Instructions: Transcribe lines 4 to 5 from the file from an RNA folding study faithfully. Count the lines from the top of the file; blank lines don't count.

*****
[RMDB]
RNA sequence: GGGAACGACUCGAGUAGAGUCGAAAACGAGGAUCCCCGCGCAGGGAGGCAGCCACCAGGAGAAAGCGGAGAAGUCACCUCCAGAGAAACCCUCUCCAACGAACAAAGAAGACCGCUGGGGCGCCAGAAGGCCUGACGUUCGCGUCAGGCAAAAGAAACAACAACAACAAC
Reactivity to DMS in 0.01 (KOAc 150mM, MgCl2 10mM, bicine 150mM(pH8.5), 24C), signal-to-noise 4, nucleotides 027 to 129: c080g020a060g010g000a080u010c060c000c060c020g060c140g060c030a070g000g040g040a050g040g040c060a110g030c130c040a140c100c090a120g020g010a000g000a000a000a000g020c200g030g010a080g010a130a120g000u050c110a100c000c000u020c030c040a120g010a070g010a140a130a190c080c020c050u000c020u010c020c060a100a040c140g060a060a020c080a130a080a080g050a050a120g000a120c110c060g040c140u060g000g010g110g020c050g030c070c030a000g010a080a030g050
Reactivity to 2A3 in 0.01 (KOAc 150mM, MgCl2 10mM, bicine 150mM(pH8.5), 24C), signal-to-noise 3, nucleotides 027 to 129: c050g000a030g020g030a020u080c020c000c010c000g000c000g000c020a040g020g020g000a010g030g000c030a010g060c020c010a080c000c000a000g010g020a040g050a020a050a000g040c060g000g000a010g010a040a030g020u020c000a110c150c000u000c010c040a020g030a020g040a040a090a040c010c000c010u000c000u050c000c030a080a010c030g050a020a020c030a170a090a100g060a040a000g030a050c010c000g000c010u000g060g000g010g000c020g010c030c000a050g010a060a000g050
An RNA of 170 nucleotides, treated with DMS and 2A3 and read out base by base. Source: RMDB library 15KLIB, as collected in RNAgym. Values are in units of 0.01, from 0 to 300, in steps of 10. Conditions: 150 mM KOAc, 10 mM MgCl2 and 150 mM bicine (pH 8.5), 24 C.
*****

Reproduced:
Reactivity to 2A3 in 0.01 (KOAc 150mM, MgCl2 10mM, bicine 150mM(pH8.5), 24C), signal-to-noise 3, nucleotides 027 to 129: c050g000a030g020g030a020u080c020c000c010c000g000c000g000c020a040g020g020g000a010g030g000c030a010g060c020c010a080c000c000a000g010g020a040g050a020a050a000g040c060g000g000a010g010a040a030g020u020c000a110c150c000u000c010c040a020g030a020g040a040a090a040c010c000c010u000c000u050c000c030a080a010c030g050a020a020c030a170a090a100g060a040a000g030a050c010c000g000c010u000g060g000g010g000c020g010c030c000a050g010a060a000g050
An RNA of 170 nucleotides, treated with DMS and 2A3 and read out base by base. Source: RMDB library 15KLIB, as collected in RNAgym. Values are in units of 0.01, from 0 to 300, in steps of 10. Conditions: 150 mM KOAc, 10 mM MgCl2 and 150 mM bicine (pH 8.5), 24 C.